Several reports suggest a prolonged elimination of cocaine and metabolites after chronic use compared with single or occasional use. This study was designed to measure the half-lives of cocaine in plasma and saliva of individuals who consumed cocaine on a frequent basis. The disposition and elimination patterns of cocaine and metabolites in the body fluids of chronic high-dose cocaine users during acute cessation of use were investigated. Plasma and saliva specimens were collected over a 12-h period during cessation and analyzed by gas chromatography-mass spectrometry. Pharmacokinetic parameters were derived by noncompartmental analysis of plasma and saliva data. Results indicated a cocaine terminal T( 1/2 ) of 3.8 h in plasma and 7.9 h in saliva. The terminal T( 1/2 ) of benzoylecgonine was 6.6 h in plasma and 9.2 h in saliva. Compared with prior studies of acute low-dose cocaine administration, these findings suggest that cocaine's half-life is longer in active street users than in occasional users though the half-life of its main metabolite benzoylecgonine remains similar (as do cocaine saliva-to-plasma ratios). Thus, regular use of cocaine appears to alter the disposition and elimination of cocaine when compared to single or occasional use.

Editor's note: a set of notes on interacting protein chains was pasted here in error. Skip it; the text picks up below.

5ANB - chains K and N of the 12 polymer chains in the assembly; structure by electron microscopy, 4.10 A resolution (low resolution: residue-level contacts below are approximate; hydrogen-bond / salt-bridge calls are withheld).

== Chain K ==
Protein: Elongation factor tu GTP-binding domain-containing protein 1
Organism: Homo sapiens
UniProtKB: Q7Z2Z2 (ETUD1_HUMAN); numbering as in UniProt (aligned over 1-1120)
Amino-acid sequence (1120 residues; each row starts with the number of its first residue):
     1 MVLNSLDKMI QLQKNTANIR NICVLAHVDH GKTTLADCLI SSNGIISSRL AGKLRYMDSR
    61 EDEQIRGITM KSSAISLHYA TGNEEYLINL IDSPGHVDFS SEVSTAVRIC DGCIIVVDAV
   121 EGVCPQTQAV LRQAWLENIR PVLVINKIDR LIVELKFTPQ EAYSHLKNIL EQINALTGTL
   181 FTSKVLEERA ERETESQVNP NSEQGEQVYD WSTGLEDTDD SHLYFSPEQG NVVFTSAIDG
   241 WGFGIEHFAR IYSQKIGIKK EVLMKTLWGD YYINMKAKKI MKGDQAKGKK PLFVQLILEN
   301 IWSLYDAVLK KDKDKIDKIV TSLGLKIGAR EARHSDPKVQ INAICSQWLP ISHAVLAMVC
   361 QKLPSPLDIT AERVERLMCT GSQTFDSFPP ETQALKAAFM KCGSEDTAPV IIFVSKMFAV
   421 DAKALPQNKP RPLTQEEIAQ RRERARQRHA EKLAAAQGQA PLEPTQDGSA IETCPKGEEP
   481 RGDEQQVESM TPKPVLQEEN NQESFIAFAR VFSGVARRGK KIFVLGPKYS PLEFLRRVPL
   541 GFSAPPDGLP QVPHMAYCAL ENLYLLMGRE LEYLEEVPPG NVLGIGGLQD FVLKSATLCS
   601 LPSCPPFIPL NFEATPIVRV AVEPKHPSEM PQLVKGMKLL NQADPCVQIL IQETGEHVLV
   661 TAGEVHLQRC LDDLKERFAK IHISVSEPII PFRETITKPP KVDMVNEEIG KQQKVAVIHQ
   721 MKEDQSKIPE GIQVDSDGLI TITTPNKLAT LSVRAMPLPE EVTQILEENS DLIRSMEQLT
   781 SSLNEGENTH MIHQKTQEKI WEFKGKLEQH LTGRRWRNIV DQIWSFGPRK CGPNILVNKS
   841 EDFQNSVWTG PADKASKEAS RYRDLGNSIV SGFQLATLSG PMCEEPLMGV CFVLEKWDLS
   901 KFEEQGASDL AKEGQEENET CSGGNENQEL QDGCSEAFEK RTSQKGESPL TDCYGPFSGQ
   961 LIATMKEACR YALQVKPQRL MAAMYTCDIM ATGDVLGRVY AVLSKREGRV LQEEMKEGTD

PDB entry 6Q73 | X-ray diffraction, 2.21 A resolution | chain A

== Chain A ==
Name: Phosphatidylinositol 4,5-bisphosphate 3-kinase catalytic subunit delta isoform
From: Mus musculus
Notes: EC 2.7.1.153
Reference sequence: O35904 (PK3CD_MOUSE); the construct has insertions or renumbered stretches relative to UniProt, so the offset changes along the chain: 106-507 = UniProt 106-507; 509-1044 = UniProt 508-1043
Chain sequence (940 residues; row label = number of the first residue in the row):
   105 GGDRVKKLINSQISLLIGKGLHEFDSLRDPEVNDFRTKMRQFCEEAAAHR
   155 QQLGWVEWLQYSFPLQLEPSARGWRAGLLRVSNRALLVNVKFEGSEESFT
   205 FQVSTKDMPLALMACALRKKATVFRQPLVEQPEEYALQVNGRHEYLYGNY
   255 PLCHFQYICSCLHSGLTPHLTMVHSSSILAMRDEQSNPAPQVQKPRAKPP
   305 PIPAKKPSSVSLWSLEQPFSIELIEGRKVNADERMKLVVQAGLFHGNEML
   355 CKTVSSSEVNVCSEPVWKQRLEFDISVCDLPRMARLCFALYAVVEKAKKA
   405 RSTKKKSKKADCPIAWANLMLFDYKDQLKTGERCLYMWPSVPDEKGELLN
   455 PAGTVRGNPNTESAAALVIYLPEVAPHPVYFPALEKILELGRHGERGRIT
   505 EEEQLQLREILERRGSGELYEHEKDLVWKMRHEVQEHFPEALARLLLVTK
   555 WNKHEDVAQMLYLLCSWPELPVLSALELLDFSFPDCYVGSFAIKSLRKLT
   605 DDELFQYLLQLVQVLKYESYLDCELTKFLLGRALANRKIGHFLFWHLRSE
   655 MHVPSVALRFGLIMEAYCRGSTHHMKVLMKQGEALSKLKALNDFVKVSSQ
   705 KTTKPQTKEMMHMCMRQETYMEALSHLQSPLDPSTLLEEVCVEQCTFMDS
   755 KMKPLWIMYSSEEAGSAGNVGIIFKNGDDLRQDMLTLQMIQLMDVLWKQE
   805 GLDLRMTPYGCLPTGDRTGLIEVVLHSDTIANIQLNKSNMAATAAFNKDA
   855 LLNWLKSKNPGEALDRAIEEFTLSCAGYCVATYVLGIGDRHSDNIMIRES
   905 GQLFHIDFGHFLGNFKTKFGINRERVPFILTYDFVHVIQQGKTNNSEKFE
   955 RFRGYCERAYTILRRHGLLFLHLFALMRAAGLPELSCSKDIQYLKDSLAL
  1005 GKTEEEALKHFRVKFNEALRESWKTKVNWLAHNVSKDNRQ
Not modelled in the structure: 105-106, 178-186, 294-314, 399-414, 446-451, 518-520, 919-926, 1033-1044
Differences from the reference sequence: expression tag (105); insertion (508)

ASJC Scopus subject areas
- Analytical Chemistry
- Environmental Chemistry
- Health, Toxicology and Mutagenesis
- Chemical Health and Safety